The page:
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Monday, April 17, 2006 

Post-Roe World

USA Today, newspaper of pretty pie charts and maps, has a pretty interesting map today about what abortion laws would look like in the US if the Supreme Court overturned Roe v Wade. They conclude that 22 states are likely to restrict abortion access significantly, affecting 49.6% of the population.

Since South Dakota passed a sweeping law to ban almost all abortions, focus in the abortion debate has shifted to the states. The states, after all, would be the battleground for future restrictions or protections if Roe would be overturned. Some states have already acted...
For instance, four states have passed "trigger" bans on abortion that would go into effect immediately if Roe were reversed. Six other states have passed laws that would automatically protect access to abortion. Three states have enacted all 11 of the current restrictions on abortion tracked by the non-profit Alan Guttmacher Institute, from requiring waiting periods to limiting abortion coverage in insurance plans. One state, Vermont, hasn't passed any restriction.

Parts of the map are a little confusing. For instance, the article has the following to say about Wisconsin...
There are some factors that this analysis doesn't take into account.

Among the states ranked as likely to enact new restrictions, Michigan and Wisconsin now have governors who support abortion rights and presumably would veto a ban if they were still in office.
But if you look at the map, Wisconsin is colored as one of the states that is likely to significantly restrict abortion access. The problem is that there are many factors to look at in this analysis, and this map is a little too simplistic. The article itself mentions one: Doyle. Expect this to be a top talking point in the election this fall. Another factor to look at is the Republican controlled legislature. Surely this would increase the likelihood of restrictions. That's doubtful if Doyle is governor, though. As it is currently, the legislature can't override his veto. Another factor to look at is how public opinion would change in a post-Roe world. That may significantly affect how people vote.

The article does its best to clear up the ambiguity and broad-brush approach of the map. But the problem with a map like this is that it doesn't look at the intricacies of state politics and more importantly, how the political climate of the country would change if Roe were overturned. That's a variable that is impossible to take account before it actually happens.

I think "simplistic" is the right word to choose. In a post-Roe world (or, more specifically, in a post-Casey world), I find it hard to believe that any state would continue to protect abortion-on-demand, even if the availability was protected to a great extent. There is near unaminity, I think, outside of crazy NARAL circles, as to the need for parental notification and/or consent; there is overwhelmign support for spousal notification; there is overwhelming hostility to partial-birth abortion. The big problem with Casey is that it constitutionalizes (and therefore freezes) a "solution" to an issue on which science and public opinion have continued to evolve. How ironic: those who argue for a flexible constitution, lest the constitution become brittle and snap, have set up exactly that tension in the abortion era. Yet another reason for the court to get out of this immensely damaging and distorting business, toute suite.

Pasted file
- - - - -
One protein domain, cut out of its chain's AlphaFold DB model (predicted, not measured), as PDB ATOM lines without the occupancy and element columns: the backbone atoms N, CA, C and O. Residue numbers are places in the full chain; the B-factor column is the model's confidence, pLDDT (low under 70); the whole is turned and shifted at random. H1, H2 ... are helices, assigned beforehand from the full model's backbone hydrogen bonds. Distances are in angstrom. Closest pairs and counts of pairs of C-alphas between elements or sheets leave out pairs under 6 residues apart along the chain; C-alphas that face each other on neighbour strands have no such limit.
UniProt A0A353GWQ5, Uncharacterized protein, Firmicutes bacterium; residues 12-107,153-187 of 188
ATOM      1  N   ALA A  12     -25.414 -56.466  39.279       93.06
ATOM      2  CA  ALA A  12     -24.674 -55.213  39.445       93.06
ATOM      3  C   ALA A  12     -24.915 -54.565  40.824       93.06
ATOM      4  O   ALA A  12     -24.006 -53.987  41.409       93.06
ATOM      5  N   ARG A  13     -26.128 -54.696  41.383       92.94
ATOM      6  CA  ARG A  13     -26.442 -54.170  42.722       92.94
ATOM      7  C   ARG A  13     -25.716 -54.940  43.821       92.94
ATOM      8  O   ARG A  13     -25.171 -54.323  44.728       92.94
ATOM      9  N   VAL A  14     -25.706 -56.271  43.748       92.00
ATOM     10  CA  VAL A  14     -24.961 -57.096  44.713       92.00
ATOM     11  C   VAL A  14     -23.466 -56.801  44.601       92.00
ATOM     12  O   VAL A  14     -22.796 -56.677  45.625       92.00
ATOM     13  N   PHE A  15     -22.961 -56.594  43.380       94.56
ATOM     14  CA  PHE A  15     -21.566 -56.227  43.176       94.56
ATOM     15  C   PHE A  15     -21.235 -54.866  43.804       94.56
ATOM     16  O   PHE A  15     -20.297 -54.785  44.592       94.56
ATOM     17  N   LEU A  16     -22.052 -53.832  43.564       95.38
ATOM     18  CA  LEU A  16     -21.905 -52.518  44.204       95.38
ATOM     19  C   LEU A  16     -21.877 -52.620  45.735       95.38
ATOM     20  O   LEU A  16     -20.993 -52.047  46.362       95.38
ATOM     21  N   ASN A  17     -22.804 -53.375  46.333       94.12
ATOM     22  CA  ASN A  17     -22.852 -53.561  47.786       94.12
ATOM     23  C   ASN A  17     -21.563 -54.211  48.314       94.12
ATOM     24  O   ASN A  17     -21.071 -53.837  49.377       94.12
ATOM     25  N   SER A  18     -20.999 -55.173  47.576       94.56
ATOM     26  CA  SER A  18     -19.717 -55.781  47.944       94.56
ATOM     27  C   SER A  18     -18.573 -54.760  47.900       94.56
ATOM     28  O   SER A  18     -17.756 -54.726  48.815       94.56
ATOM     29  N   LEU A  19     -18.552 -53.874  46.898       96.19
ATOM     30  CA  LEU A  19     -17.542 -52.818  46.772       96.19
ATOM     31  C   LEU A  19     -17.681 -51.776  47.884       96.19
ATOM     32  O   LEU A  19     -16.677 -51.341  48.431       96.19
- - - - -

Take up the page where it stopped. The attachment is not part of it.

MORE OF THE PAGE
Moreover, I also think that the inclusion of Washington D.C. in the "abortion on demand" column is wrongheaded; my suspicion is that (barring a Democratic resurgence in Congress), there will be a bill in the hopper restricting abortion in all federal jurisdictions, including the D.C..

In hindsight, I think I should've been more forceful in my critique of the article. I think it may go beyond just being simplistic to being deceptive. USA Today is, I believe, still the most widely read paper in the world. As scary as that is on its face, this neat little map was seen by a lot of people. Without proper context for the actual political situation of a post-Roe/Casey world, this map may contain a lot of fearmongering material.

"49.6% of the population will have abortion access significantly restricted! Oooh, scary!" Yeah, but what does "significantly restricted access" actually mean? You are correct to point out that there is widespread support for parental notification, spousal notification, and partial birth abortion bans. If all of those are passed, does that count as "significantly restricted access"? Or are they saying that a South Dakota-like ban would be necessary to meet that threshold? I have a hard time discerning it from the article. It just seems like they wanted to shoehorn states into neat categories quickly and easily.

Also, I think the USA Today folks forgot about how DC itself is actually governed. They looked at the strong Democratic support in the population but forgot the role that Congress (specifically the Republican-controlled Congress) plays in DC matters.

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  • I'm Steve
  • From Milwaukee, Wisconsin, United States
  • "There is only one basic human right, the right to do as you damn well please. And with it comes the only basic human duty, the duty to take the consequences." P.J. O'Rourke
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